Make Documentation Your Performance Management Resolution‏

 

DocumentationCan you do a better job of documenting employee performance?

Do you struggle to find time to document the important conversations you have with employees? Does your human resources staff consistently ask for more documentation?

The new year is a great time to start fresh with a new and simple system for keeping the critical performance records you know you should be maintaining. Let’s look at how simple this important task can be.

First, maintain a working file for every employee you supervise.  The working file may be a hard copy file or an electronic file and its contents can be used to prepare a performance evaluation.  Whatever format you choose, the file should be a collection of positive, negative, and neutral examples of the employee’s performance.  Anything that is factual and representative of the employee’s contribution can be included in the file.

Examples of appropriate items that you may keep in your working file include:

— Work samples
— Notes from your one-on-one meetings
— A performance log
— Letters of commendation
— E-mails related to work projects and outcomes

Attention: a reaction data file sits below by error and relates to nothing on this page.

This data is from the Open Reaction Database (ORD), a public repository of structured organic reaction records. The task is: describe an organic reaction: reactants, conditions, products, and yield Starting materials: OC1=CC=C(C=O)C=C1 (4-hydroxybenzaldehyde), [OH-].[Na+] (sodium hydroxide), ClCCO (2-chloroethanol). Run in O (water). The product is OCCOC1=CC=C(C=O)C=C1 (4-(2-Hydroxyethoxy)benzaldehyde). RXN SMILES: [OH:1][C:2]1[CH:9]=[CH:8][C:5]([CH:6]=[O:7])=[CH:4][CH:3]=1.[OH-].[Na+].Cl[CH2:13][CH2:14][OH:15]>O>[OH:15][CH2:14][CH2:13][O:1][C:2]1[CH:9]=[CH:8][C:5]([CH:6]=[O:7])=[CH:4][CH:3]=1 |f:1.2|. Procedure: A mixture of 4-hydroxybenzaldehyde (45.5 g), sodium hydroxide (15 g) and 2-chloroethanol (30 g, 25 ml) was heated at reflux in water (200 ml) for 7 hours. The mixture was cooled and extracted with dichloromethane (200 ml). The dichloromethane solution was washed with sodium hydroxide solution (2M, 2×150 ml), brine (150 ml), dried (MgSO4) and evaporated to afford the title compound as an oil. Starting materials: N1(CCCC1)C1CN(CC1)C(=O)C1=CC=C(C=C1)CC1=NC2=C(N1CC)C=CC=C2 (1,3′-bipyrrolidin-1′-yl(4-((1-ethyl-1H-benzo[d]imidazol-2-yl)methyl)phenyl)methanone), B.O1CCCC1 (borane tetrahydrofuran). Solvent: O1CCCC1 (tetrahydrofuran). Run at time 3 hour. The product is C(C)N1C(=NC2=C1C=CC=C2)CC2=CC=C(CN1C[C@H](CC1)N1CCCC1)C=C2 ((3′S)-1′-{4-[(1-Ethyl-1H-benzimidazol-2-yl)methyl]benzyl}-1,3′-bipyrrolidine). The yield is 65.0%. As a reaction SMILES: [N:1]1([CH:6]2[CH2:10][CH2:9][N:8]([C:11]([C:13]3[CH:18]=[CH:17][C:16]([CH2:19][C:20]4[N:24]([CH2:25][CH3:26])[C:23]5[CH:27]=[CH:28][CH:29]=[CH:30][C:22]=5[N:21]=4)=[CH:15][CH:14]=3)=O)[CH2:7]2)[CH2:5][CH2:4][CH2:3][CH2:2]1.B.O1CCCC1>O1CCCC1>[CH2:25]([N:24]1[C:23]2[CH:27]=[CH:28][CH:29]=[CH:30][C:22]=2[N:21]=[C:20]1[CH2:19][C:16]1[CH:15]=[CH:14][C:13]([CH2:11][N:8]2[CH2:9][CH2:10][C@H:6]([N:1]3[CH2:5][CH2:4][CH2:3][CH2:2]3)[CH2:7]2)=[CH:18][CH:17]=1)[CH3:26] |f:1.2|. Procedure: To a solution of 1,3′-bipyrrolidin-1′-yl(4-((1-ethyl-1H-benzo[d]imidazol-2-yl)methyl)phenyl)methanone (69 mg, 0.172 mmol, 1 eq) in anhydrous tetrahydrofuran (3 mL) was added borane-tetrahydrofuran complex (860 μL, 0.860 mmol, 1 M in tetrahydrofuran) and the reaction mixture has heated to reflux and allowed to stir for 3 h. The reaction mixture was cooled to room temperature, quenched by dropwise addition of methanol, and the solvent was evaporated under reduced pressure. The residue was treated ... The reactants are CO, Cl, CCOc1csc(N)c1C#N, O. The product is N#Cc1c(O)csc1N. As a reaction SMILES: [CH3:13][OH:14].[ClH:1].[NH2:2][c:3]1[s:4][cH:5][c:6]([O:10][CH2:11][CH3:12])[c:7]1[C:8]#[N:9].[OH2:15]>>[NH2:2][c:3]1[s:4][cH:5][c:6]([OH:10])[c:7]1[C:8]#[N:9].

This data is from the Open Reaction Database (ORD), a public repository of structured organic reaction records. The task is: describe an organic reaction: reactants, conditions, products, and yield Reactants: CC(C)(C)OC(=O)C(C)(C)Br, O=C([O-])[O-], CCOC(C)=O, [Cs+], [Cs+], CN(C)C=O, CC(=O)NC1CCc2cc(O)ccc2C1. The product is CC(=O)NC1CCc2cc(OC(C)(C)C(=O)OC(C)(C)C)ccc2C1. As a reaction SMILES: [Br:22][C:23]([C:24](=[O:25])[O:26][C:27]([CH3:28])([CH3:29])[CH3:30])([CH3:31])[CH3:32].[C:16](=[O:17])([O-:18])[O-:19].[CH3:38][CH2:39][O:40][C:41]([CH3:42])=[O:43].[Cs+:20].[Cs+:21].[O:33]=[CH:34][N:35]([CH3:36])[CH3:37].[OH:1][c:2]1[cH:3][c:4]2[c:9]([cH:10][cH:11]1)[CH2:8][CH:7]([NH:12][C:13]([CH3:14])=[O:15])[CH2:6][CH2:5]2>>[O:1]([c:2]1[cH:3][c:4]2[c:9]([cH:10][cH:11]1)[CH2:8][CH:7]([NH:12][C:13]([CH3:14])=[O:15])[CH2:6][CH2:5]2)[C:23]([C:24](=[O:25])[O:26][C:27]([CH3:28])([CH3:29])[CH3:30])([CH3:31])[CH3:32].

— Certificates of training completion
— Quantitative performance records
— Disciplinary notes or forms
— Factual details about work-related situations

Remember, your employee’s file should never include:

— Gossip
— Unsubstantiated comments from others
— Personal feelings and opinions
— Accusations that have not been investigated
— Medical diagnoses or conversations regarding medical conditions

Are you worried that keeping accurate and complete documentation takes too much time?  There is no need to worry. Use the new year as an opportunity to establish your record-keeping system.  Set up files, create forms, schedule one-on-one meetings.  Then, just do your work as the supervisor, using the files as a receptacle for all things performance-related.

Here’s a bonus trick: Write just one note per week for each employee about a conversation, outcome, or project you’ve discussed with them.  If you make just one entry into the log or file per week, you’ll likely have over 50 examples of performance to use at performance evaluation time.
Maintaining effective and useful performance documentation is an important part of your role as a manager. Appropriate and complete documentation will make the preparation of performance evaluations much easier. . . even painless.

 

Learn more about creating and maintaining effective performance documentation in Marnie Green’s Painless Performance Evaluations recorded webinar series. This tool will provide you with more practical, useful tips for making performance documentation an easy part of your management routine.

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